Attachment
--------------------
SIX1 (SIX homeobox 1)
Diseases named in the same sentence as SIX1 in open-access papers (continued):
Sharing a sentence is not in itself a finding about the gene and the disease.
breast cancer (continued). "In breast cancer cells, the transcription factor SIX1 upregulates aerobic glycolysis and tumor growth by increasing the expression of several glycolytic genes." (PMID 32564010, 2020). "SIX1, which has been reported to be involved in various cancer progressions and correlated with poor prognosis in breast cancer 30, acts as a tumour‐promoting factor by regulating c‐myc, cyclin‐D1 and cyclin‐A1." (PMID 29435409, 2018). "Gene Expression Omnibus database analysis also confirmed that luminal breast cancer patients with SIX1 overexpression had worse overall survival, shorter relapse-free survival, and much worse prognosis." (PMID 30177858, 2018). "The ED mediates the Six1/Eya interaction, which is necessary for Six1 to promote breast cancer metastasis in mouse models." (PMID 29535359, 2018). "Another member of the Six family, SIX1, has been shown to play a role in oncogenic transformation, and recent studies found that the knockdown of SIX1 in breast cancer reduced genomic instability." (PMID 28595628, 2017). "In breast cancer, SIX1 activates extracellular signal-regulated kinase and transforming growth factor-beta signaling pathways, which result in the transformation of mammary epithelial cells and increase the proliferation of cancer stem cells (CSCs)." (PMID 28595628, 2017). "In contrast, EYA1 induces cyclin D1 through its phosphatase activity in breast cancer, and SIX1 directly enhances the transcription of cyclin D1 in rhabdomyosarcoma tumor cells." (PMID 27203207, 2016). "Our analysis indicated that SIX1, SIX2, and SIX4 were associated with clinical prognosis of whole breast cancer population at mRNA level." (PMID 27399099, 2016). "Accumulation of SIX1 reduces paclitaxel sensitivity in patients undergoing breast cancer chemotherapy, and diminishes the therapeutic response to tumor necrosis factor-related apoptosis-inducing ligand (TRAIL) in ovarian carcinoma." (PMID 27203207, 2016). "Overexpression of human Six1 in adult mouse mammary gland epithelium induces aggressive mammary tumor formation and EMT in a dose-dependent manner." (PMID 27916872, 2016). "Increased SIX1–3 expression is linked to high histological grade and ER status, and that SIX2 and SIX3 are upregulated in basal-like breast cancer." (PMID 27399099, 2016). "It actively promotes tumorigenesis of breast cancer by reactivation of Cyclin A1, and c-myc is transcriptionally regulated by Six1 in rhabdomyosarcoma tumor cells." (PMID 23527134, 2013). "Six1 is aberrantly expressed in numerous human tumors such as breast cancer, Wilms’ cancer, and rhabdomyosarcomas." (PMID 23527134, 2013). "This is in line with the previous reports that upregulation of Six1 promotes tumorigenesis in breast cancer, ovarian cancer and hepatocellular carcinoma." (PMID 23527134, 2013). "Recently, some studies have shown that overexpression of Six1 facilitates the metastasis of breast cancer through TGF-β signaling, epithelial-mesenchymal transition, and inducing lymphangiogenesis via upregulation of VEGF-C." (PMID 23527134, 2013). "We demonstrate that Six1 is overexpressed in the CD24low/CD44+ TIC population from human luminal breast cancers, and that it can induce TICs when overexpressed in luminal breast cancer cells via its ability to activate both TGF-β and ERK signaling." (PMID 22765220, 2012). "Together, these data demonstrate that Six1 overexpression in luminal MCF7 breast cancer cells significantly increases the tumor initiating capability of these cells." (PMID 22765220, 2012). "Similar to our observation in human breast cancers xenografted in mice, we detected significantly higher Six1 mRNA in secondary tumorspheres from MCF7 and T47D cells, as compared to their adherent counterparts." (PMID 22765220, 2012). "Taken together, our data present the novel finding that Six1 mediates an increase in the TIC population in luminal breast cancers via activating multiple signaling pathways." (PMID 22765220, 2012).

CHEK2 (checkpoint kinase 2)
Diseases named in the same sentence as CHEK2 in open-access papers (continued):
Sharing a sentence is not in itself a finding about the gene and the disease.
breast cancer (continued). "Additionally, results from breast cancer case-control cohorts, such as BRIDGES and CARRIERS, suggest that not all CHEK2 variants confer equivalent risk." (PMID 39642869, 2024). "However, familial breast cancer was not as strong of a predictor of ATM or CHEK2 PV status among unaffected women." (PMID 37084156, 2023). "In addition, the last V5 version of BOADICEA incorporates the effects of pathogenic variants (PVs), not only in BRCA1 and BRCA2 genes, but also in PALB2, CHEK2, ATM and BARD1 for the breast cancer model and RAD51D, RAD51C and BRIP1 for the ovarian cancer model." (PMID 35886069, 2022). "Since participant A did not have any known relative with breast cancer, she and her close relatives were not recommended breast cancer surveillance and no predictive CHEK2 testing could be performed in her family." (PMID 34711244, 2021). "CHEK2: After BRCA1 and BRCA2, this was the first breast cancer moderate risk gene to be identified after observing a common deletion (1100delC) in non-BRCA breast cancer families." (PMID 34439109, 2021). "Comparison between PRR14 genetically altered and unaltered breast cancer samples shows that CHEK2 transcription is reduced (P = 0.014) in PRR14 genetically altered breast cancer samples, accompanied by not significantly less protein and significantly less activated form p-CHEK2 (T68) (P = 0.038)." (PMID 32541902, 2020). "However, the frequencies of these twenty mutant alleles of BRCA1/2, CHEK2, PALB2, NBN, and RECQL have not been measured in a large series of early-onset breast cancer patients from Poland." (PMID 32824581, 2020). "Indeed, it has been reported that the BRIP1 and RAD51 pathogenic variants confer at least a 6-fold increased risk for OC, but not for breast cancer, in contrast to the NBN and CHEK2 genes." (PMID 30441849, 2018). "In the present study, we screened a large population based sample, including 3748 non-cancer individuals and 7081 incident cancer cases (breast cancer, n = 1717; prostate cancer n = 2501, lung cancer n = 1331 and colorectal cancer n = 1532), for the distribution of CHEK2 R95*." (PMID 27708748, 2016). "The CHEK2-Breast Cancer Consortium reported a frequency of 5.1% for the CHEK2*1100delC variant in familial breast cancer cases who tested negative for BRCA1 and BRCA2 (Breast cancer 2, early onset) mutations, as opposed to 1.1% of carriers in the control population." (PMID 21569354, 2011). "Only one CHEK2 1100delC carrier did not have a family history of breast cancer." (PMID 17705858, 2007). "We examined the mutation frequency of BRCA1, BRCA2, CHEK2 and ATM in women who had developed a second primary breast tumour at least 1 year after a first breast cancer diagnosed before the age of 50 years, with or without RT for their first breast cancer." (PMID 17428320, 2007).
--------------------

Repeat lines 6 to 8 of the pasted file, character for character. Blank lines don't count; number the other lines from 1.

Diseases named in the same sentence as CHEK2 in open-access papers (continued):
Sharing a sentence is not in itself a finding about the gene and the disease.
breast cancer (continued). "Additionally, results from breast cancer case-control cohorts, such as BRIDGES and CARRIERS, suggest that not all CHEK2 variants confer equivalent risk." (PMID 39642869, 2024). "However, familial breast cancer was not as strong of a predictor of ATM or CHEK2 PV status among unaffected women." (PMID 37084156, 2023). "In addition, the last V5 version of BOADICEA incorporates the effects of pathogenic variants (PVs), not only in BRCA1 and BRCA2 genes, but also in PALB2, CHEK2, ATM and BARD1 for the breast cancer model and RAD51D, RAD51C and BRIP1 for the ovarian cancer model." (PMID 35886069, 2022). "Since participant A did not have any known relative with breast cancer, she and her close relatives were not recommended breast cancer surveillance and no predictive CHEK2 testing could be performed in her family." (PMID 34711244, 2021). "CHEK2: After BRCA1 and BRCA2, this was the first breast cancer moderate risk gene to be identified after observing a common deletion (1100delC) in non-BRCA breast cancer families." (PMID 34439109, 2021). "Comparison between PRR14 genetically altered and unaltered breast cancer samples shows that CHEK2 transcription is reduced (P = 0.014) in PRR14 genetically altered breast cancer samples, accompanied by not significantly less protein and significantly less activated form p-CHEK2 (T68) (P = 0.038)." (PMID 32541902, 2020). "However, the frequencies of these twenty mutant alleles of BRCA1/2, CHEK2, PALB2, NBN, and RECQL have not been measured in a large series of early-onset breast cancer patients from Poland." (PMID 32824581, 2020). "Indeed, it has been reported that the BRIP1 and RAD51 pathogenic variants confer at least a 6-fold increased risk for OC, but not for breast cancer, in contrast to the NBN and CHEK2 genes." (PMID 30441849, 2018). "In the present study, we screened a large population based sample, including 3748 non-cancer individuals and 7081 incident cancer cases (breast cancer, n = 1717; prostate cancer n = 2501, lung cancer n = 1331 and colorectal cancer n = 1532), for the distribution of CHEK2 R95*." (PMID 27708748, 2016). "The CHEK2-Breast Cancer Consortium reported a frequency of 5.1% for the CHEK2*1100delC variant in familial breast cancer cases who tested negative for BRCA1 and BRCA2 (Breast cancer 2, early onset) mutations, as opposed to 1.1% of carriers in the control population." (PMID 21569354, 2011). "Only one CHEK2 1100delC carrier did not have a family history of breast cancer." (PMID 17705858, 2007). "We examined the mutation frequency of BRCA1, BRCA2, CHEK2 and ATM in women who had developed a second primary breast tumour at least 1 year after a first breast cancer diagnosed before the age of 50 years, with or without RT for their first breast cancer." (PMID 17428320, 2007).